So you want to be a direct-hire ALT?

This was originally written as a guest post for my good friend James at ALT Insider and is re-posted here with his permission.

As James has so eloquently described on ALT Insider before, there are basically three types of ALT:


2) Dispatch company ALTs

3) Direct hire ALTs.

1) Getting a place on the JET program requires that you complete eight book-length essays, twelve interviews, and twenty-five workshops over the course of three years, before being made to swim across an alligator-infested swamp in the pitch dark, stark naked and with only a toothpick to defend yourself (at least that’s what I’ve been led to believe, anyway). Once you’re in, however, the pay and conditions are great.

2) The only pre-requisites for getting a job as a hakengaisha (派遣会社 / dispatch company) ALT are:

a) Being able to speak English

b) Having a passport

c) Having a pulse

In actual fact, two of the three will usually suffice and once you’re in, the pay and conditions are, well, so-so.

3) In theory, at least, getting a job as a ALT who’s hired direct by a kyōikui’inkai (教育委員会 / board of education, aka. BOE) gives you all the benefits of JET (i.e. no alligator-infested swamps and / or a really sharp toothpick) with none of the drawbacks of a dispatch company (i.e. enough cash to buy as many anime figurines as you can lay your hands on).

So how exactly does one go about becoming a direct hire ALT? Well, the short answer is: marry a Japanese person. OK, so I’m half joking, but marrying a Japanese person definitely helps. If you can’t fool one of the natives into believing you’d make a great life partner, though, second on the list would be: use Facebook. You think I’m joking again, right? Not at all. I’m currently on my second direct hire job, and I got both of them through Facebook.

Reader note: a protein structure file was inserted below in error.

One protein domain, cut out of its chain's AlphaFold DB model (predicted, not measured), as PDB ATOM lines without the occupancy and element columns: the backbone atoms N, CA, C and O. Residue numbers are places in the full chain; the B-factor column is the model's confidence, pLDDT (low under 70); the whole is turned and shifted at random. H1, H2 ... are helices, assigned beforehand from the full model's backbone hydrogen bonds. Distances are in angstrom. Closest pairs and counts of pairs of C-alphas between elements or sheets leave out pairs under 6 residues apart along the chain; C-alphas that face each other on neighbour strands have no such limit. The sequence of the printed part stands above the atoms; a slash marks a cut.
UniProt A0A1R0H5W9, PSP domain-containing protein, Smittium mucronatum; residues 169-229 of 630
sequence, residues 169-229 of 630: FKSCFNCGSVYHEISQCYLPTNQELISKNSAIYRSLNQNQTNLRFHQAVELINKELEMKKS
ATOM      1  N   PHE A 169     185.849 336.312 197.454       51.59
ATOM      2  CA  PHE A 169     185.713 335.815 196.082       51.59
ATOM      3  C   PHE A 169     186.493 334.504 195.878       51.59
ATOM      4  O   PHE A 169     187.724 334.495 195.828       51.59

By way of explanation, allow me to give you a quick rundown of my (ahem) illustrious career in Japan so far:

My first job was with a certain eikaiwa (英会話 / English conversation) school in Tokyo, who sponsored my visa, found my accommodation, opened my bank account, and so on, but treated me like a cross between a galley slave, a Guantanamo Bay terror suspect, and a piece of gum stuck to the bottom of their shoe. So I quit them, quit Tokyo, and got a job as a dispatch company ALT instead.

The money was laughable (180,000 yen a month, to be precise), but the hours were short (8.30am to 2.30pm, weekdays only) and the holidays were long — so long, in fact, that I disappeared for a full six weeks during the summer to (shameless plug for own website alert!) tour Japan by bicycle. After a year or so I had to go back to the UK, but by the time I did, I had become Facebook friends with a whole bunch of my colleagues and acquaintances, both Japanese and foreign. When the time was right to have another crack at living in Japan, I put the word out and bingo, a Japanese English teacher I hadn’t even met face-to-face for about five years sent me a message:

‘Hi Muzuhashi,’ it went. ‘I heard you’re moving back to Japan. Do you want to come and work with me in ○○○ junior high school? We need an ALT because the last one went back to China.’ (Or words to that effect, anyway. Obviously she didn’t call me Muzuhashi because that’s not my real name. My real name is Baron Von William ‘Bill’ Buzz Lightyear III of the House of Usher.)